Nine in ten bosses vet applicants on Facebook: Half have reconsidered offering a job after seeing a candidate’s social media accounts
Nine out of ten employers admit they always check social media before hiring applicants, it has been revealed.
Ninety-three per cent use Facebook and Twitter ‘to keep tabs’ on potential candidates and to vet them pre-interview.
But over half (55 per cent) of recruiters have reconsidered appointing someone based on their social profile – with 61 per cent of these U-turns due to ‘negative’ reasons.
You should be careful what you post online these days, as there’s a 90% chance your next employer will Google you at the first available opportunity. While this is almost certainly true, what you might be surprised to learn is that you could lose out on a job opportunity due to the spelling and grammar of your Facebook posts… according to a survey run by a recruitment company:
The findings were revealed by recruiting software company, Jobvite, which surveyed 1,855 human resources managers in industries including engineering, IT, marketing and sales.
If it weren’t enough that a recruitment company is aiming to get its name in the news by commenting on general web trends, the initial survey has been rolled into one by a second company, churning up the PR to add a new hook:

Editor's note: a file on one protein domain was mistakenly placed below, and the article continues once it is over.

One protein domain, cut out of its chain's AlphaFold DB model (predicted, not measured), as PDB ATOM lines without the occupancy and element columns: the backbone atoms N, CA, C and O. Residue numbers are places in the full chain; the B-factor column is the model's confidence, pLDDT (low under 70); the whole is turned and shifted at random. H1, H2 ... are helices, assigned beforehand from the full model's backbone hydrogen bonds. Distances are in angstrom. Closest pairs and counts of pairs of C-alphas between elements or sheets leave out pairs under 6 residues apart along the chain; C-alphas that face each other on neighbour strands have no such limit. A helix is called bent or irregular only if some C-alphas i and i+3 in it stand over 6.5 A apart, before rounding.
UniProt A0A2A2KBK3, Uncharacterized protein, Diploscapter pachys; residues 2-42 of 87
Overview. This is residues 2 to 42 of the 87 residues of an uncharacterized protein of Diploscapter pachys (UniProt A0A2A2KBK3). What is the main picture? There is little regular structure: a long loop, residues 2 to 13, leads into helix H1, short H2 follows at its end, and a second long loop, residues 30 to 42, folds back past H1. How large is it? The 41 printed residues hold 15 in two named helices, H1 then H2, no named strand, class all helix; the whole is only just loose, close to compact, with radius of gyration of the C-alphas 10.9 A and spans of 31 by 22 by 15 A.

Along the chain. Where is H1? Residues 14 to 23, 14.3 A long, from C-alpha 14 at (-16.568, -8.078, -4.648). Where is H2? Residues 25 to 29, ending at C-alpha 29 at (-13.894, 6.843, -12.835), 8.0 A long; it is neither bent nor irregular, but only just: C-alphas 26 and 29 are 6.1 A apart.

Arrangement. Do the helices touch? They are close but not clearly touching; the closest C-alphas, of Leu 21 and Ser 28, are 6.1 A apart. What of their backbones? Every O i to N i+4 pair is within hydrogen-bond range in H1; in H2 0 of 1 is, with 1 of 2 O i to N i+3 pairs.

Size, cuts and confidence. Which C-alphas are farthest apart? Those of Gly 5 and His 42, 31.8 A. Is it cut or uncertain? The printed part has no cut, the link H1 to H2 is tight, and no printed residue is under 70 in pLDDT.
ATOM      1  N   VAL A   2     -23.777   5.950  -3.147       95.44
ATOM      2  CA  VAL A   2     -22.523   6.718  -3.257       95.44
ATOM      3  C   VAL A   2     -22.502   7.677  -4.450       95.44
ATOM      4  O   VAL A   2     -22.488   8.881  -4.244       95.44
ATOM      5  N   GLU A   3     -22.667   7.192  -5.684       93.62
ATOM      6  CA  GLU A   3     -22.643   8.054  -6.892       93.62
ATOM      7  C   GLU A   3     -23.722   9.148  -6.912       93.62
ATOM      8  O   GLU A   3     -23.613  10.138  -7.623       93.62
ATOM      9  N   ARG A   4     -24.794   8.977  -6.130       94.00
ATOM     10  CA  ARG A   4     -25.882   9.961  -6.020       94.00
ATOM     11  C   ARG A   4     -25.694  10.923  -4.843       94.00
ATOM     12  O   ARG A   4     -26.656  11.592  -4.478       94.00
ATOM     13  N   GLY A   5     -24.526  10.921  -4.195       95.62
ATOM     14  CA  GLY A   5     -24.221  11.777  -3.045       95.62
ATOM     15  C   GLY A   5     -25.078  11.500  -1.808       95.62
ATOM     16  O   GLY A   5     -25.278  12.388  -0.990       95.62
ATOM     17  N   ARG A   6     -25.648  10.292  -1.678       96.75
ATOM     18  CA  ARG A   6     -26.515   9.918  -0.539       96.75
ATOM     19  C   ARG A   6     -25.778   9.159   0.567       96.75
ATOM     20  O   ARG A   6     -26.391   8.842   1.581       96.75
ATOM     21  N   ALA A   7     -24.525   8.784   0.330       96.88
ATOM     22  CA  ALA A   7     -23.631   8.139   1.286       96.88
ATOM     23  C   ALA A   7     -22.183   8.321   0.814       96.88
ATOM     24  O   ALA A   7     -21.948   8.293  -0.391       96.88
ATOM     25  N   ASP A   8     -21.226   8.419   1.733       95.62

It comes as a separate survey of 2,000 14 to 25-year-olds by Barclay’s LifeSkills initiative found that one in five (22 per cent) admit to posting pictures from nights out.
It’s a genuinely staggering finding that only a fifth of young people share photographs of their nights out on social media (it’s surely far, far higher), but nevertheless the detail matters less than the company behind the story, and Barclays have a clear reason to provoke fear in the millenial minds:
Kirstie Mackey, head of LifeSkills, said: ‘Employers are increasingly using social media to find out more about prospective candidates prior to meeting and making their hiring decisions.
‘In a competitive job market, it’s important to present yourself in the best possible way – both on and offline.
Which, presumably, is precisely the advice-niche Barclays are trying to fill – knowing that most people never change their bank account. Secure customer loyalty early on in their career and you might well have a customer for life.